Review of Wifehood by Caitlin McKenzie

Leah Bobet

Book cover of Wifehood by Caitlin McKenzie. It portrays a pair of hands holding a string that connects to three blobs that each contain the partially visible face of a woman.Wifehood
by Caitlin McKenzie
Ethel Micropress
32 pages


Deceptively simple, beautifully balanced, and structurally near-infinite: Barrie, Ontario poet Caitlin McKenzie’s first chapbook charts what it means to be a wife after growing up within a shattered parental marriage by recentering the women who married famous men back into their own stories. It’s an apt combination of theme and physicality from Ethel Micropress, whose hand-sewn chapbooks—complete with intricate fabric-and-thread embroidered covers—build in extra resonance for a book delving into what wife means. With a painter’s deliberate eye and an origami-like sense of context, McKenzie delivers a debut chapbook that’s intimate and structurally deliberate, full of poems whose packed references barely ripple their surfaces.

Over sixteen short poems organized into five movements—each section framed by deeply personal prose pieces and photo-collage art—Camille Monet’s deathbed portrait blurs into her cooling body, June Carter speaks about silence, and Hemingway’s four wives slowly move from passivity into their own power in ways that, at least on the surface, call back to Atwood’s Penelopiad and Madeline Miller’s Circe.

But Wifehood’s direct, unadorned testimonies quickly unfold into murkier, more organic territory through their supposedly simple lines. Monet’s purported objectification into a painting on the wall transfigures in one line into an anguished grief offering from one lover to another. Clementine Churchill languishes as “greatness / strangled in petticoats” even as she’s “become the tamer of a mans / Black hound moods”—with all the conflict, disappointment, power, and ultimately tenderness that single line embodies. Beneath McKenzie’s streamlined language is a carefully calibrated machine of deliberation, pulling wordplay, historical references, and a masterful grasp of how lines balance into deeper readings of her subjects’ complexities and choices. Wifehood is less interested in counting scars than a restless, emotionally courageous search for better answers.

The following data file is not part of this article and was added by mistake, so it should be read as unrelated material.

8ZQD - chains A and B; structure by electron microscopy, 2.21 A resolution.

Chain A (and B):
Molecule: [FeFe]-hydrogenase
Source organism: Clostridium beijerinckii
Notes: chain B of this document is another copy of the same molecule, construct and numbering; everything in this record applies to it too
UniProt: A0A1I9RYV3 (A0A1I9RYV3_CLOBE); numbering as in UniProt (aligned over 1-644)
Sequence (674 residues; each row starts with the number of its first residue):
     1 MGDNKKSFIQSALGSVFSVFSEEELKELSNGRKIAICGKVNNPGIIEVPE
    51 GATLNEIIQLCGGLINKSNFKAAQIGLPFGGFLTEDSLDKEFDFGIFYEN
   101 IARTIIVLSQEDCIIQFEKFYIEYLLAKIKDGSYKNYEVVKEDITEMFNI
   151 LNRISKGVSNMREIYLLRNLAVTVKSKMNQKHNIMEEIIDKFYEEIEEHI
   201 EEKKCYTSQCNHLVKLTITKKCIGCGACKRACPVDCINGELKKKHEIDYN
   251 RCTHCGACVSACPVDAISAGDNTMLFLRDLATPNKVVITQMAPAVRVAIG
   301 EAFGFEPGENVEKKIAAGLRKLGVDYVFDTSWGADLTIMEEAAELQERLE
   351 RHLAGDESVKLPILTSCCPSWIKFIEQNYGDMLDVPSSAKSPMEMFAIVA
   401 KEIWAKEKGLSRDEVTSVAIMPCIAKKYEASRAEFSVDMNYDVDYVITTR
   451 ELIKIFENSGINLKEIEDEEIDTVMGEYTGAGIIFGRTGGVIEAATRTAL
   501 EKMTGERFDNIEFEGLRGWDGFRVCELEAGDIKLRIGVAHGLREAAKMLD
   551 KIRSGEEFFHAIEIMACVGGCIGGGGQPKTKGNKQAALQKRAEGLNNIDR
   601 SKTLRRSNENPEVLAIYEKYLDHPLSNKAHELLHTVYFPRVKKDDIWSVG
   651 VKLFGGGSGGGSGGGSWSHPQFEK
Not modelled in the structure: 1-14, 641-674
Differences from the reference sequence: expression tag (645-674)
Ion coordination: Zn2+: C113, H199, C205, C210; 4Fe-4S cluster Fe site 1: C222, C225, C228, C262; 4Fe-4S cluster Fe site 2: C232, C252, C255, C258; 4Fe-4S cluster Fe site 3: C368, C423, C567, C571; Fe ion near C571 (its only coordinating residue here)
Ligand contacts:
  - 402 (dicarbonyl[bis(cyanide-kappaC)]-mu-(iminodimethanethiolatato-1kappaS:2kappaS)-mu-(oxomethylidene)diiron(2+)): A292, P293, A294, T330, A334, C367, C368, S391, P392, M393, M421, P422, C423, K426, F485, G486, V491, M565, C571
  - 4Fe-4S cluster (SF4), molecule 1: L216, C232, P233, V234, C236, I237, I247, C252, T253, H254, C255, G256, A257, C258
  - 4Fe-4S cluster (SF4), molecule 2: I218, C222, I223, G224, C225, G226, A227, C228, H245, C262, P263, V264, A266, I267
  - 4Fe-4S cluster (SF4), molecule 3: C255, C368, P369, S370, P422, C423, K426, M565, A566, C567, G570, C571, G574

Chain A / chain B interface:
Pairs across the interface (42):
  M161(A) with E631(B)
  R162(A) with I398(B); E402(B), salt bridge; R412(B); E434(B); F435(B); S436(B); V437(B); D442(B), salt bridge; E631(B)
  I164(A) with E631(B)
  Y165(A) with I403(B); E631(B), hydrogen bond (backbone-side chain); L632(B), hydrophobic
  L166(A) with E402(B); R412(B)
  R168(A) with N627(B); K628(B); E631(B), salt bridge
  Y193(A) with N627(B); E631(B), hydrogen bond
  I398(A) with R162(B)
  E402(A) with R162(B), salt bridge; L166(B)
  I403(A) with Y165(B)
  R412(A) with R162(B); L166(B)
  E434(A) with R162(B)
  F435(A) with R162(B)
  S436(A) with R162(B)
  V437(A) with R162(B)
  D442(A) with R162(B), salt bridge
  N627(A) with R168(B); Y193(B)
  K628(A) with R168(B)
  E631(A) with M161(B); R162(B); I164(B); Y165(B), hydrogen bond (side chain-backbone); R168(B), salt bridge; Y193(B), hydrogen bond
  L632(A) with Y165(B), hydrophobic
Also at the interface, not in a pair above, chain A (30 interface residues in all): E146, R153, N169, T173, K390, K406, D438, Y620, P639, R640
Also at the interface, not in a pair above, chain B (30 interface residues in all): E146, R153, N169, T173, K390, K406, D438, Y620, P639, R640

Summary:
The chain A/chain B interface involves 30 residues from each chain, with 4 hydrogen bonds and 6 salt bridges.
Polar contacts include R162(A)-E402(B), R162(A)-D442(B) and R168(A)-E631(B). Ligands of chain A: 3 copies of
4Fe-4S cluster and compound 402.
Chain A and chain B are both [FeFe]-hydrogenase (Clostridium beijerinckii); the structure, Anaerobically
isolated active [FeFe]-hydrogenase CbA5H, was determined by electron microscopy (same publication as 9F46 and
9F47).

As the prose pieces recount her narrator’s growth from an abuse-spurred horror of marriage to a way of loving that redeems it, the route through McKenzie’s sparse, slender portraits comes to feel like the intimate insides of a thought process—how we divine the world from the very few words other women leave us; the fumbling setbacks, joys, and satisfaction of finding one’s very personal way from there to here.

But along the path, it’s how Wifehood uses details of its subjects’ lives that takes it from personal to profound. McKenzie’s economical, dense nests of historical reference—each fact meaningful—give something back to the women she’s spoken for, actively inviting readers to find the rest of their stories.

It’s a rare collection that models so neatly the action it describes learning: to seek context, reciprocate humanity, learn to see others clearer; a celebration of the joy waiting if we only read past surfaces in marriage, in people, in life.

Novelist, editor, poet, and critic Leah Bobet’s An Inheritance of Ashes (Scholastic, 2015), won the Sunburst and Prix Aurora Awards and was an OLA Best Bets book; her short fiction is anthologized worldwide. She lives in Toronto, where she makes mutual aid networks, gardens, and jam. More at

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